Last updated August 22nd, 2023.
A detailed report by the International Monetary Fund (IMF) predicts the Philippines will soon have the youngest population in Asia.
They likewise suggested the country diversify its key services and manufacturing sectors and enhance workforce productivity in order to maintain its status as one of the fastest growing economies in Asia.
The Philippines: Asia’s Youngest Population
Unfortunately, the full story about the Philippines’ demographic boom isn’t all good news.
Favorable demographic trends are great for anyone investing in the Philippines, whether they’re individuals or businesses.
“In the next 30 to 40 years, the Philippines is going to be the youngest nation in Asia. That’s a huge opportunity … not only because we’re young, but it’s also because others are going to be old, especially our neighbors in Asia,” said Shanaka Peiris, representative of the IMF.
“That’s a big opportunity. But that alone will not be enough because a demographic dividend would need jobs. We have to create the jobs.”
Indeed, other economic problems in the Philippines are lurking beneath the surface.
The Philippines is primed to grow from its current population of 115 million to over 150 million by 2050. A big question remains though: will they be employed?
… But They’re Jobless
Currently, the Philippines is the second most populous country in ASEAN.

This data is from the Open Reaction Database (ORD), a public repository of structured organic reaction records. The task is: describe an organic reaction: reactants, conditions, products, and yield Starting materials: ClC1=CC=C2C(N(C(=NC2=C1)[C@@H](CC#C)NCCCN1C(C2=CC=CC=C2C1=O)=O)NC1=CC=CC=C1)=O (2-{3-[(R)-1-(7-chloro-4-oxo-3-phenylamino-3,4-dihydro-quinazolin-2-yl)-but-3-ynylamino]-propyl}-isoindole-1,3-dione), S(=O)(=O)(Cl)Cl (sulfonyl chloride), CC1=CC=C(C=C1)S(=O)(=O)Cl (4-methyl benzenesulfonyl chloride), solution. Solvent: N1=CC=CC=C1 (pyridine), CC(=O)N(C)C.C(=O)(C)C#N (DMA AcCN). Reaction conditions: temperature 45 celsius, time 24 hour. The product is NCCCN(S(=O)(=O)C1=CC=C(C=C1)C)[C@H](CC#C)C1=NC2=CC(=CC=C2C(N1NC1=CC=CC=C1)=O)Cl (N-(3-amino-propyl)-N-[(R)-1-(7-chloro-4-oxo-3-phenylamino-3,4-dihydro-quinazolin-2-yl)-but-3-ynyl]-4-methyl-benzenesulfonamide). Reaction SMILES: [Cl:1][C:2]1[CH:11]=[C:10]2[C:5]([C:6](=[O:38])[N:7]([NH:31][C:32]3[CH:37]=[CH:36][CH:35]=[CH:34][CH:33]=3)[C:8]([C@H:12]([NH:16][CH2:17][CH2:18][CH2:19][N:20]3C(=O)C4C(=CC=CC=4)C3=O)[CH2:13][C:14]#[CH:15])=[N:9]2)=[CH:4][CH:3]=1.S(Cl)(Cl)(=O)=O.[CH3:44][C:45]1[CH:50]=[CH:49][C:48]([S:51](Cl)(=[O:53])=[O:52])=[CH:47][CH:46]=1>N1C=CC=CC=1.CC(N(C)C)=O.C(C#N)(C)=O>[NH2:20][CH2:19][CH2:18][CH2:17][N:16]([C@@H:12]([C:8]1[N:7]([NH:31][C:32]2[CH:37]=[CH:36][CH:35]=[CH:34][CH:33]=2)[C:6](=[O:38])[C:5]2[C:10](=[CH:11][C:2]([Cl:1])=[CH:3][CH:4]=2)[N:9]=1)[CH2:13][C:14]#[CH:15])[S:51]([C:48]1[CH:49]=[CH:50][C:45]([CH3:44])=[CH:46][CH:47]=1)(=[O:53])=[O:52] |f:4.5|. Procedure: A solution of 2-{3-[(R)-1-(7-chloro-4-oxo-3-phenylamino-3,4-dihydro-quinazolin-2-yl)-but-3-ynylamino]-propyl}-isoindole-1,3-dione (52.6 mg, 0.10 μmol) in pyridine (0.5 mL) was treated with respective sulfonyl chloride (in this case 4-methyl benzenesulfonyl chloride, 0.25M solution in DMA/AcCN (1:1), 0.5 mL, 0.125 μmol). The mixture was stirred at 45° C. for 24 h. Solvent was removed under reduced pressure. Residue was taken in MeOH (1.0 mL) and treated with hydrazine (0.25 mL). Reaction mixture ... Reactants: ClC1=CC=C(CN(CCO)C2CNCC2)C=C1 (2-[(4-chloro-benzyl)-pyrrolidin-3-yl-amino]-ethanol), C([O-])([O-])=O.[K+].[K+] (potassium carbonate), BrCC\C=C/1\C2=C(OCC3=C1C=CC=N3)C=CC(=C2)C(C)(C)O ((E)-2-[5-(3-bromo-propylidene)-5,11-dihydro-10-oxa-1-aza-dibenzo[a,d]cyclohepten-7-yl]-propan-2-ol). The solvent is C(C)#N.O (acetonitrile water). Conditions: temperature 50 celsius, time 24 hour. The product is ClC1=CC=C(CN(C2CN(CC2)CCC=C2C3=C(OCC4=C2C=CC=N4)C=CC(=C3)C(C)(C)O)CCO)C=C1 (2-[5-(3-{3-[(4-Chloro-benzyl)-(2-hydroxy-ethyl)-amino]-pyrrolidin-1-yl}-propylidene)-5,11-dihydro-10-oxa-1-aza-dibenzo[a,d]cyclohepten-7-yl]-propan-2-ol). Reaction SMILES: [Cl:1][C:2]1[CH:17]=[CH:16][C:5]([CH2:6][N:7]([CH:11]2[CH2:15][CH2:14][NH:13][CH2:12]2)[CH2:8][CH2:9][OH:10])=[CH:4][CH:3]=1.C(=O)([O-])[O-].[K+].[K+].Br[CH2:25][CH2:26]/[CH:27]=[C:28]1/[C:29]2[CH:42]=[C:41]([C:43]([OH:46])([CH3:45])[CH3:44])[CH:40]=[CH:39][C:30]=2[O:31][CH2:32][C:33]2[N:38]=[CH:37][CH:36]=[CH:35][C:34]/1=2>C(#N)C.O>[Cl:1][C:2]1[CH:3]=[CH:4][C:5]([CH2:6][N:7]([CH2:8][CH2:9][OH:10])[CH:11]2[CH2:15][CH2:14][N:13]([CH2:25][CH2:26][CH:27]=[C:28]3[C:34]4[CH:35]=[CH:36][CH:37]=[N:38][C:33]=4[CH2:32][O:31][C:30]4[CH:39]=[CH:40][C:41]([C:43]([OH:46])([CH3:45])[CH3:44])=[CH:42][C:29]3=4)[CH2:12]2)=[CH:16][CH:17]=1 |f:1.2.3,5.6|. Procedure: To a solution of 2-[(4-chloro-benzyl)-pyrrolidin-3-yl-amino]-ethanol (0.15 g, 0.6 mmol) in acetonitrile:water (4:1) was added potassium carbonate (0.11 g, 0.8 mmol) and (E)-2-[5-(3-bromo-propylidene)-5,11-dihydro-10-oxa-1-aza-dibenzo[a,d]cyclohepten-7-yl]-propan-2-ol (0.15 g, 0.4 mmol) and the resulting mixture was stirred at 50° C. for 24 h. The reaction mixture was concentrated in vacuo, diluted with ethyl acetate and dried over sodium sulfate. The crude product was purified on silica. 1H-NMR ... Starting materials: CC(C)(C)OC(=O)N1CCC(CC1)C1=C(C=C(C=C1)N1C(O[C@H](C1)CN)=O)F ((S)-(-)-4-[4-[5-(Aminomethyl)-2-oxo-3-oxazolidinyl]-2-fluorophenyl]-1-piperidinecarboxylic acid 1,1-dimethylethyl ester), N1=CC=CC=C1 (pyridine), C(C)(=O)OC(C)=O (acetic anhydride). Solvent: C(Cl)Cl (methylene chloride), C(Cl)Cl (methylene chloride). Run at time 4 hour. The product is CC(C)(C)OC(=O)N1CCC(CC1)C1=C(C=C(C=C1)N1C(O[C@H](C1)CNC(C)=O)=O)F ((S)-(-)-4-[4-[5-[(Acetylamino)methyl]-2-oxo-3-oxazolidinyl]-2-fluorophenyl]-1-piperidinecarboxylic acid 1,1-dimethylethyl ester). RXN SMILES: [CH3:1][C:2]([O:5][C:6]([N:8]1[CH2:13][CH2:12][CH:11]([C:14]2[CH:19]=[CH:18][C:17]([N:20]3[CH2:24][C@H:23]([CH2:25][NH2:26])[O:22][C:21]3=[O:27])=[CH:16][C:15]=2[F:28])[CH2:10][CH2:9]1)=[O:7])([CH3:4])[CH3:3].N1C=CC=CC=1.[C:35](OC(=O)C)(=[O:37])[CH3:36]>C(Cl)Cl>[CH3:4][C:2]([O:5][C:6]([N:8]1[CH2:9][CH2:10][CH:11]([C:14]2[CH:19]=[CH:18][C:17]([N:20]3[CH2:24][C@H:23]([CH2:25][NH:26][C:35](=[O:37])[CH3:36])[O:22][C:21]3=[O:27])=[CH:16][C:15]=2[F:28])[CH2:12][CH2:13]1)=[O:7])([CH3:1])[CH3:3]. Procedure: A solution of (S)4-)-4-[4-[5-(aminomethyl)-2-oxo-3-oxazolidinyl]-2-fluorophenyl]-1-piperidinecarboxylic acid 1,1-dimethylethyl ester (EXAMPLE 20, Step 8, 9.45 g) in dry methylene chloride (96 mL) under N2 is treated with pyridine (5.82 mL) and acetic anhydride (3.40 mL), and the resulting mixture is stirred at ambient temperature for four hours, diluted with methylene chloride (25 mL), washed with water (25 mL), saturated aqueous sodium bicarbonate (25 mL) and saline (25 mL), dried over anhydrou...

The nation rebounded from the latest economic crisis quicker than most other countries in developing Asia, with its recent GDP expansion of 5.7% ranking alongside the region’s strongest.
High unemployment remains one of the biggest structural problems in the Philippine economy. While the unemployment rate has improved recently, it’s still excessive at 5.4%. Granted, that’s an improvement compared to 7.3% about a decade ago in 2013.
Development in the private sector is the answer to the problem. According to Peiris. “We need the private investment to fall in line. We need the demographic dividend by creating jobs. That’s where we need to diversify the economic sector.”
Demographic “Problems” Are Worth Overcoming
Nonetheless, the Philippines enjoys a better economic outlook compared to some other places in the region. A few Southeast Asian countries show a trend of continuous aging.
Perhaps Thailand is the most unfortunate case with an average age of 41 despite the fact that it hasn’t even come close to breaching the middle income trap yet.
Several other countries in ASEAN that, at least presently, seem safe from a demographics angle will be under pressure within the next few decades.
In Malaysia, for example, the population of those aged 65 and older will triple from its current number by 2040.
Meanwhile, Vietnam’s average birthrate rapidly declined from 6.4 children per mother during the 1960s to just 2.02 in 2023. They’ll soon face an aging crisis because of this.
The negative effects of an aging populace in these emerging markets will take a while to appear, yet they’ll likely surface within your lifetime.
By comparison, the Philippines will have the entire 21st century to reap the rewards from its demographically-driven boom. Yet they’ll need to continue creating jobs to solve an ongoing labor shortage.
The point here is: it’s better to enjoy the benefits of strong demographic trends in the first place than not at all.
Ultimately, the Philippines’ demographic dividend is a net positive and puts them in a far better position when compared to elsewhere. Yet it also means dealing with a unique set of challenges.
Want to invest in the Philippines? You may be interested to read our full guide to buying property here.